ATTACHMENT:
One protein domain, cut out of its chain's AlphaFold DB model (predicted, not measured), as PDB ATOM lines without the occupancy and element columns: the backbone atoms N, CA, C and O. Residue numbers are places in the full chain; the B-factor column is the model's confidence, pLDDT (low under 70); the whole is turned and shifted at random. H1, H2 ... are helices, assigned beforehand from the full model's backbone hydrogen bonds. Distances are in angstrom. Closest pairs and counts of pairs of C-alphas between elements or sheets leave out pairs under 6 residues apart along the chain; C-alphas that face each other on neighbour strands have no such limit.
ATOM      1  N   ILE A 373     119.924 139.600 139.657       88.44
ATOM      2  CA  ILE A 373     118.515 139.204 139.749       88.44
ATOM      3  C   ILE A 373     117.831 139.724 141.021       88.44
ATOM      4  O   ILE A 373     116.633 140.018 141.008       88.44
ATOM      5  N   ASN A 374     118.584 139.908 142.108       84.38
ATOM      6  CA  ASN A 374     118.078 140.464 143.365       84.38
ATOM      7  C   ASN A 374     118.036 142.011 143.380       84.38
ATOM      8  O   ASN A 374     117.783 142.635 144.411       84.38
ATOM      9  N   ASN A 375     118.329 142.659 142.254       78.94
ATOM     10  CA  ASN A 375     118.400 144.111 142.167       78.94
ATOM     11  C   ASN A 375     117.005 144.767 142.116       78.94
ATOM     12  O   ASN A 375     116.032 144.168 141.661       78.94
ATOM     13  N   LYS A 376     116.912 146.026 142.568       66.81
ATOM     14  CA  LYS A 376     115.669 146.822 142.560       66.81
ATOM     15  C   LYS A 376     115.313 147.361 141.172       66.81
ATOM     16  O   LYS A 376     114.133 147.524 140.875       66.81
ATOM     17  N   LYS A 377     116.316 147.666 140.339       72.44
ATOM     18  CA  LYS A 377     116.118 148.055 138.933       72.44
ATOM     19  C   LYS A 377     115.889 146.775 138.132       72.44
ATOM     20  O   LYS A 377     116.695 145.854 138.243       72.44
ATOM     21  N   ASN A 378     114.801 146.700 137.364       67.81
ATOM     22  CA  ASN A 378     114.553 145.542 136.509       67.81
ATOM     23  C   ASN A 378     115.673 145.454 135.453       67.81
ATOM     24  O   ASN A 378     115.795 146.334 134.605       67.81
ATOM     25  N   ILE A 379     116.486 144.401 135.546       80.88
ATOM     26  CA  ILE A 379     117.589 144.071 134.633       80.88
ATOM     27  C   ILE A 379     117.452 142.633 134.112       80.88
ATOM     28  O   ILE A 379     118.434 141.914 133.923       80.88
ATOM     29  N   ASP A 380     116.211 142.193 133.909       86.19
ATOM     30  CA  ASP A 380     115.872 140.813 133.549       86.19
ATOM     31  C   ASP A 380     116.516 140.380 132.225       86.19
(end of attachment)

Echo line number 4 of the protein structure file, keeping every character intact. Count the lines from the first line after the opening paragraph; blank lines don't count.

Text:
ATOM      4  O   ILE A 373     116.633 140.018 141.008       88.44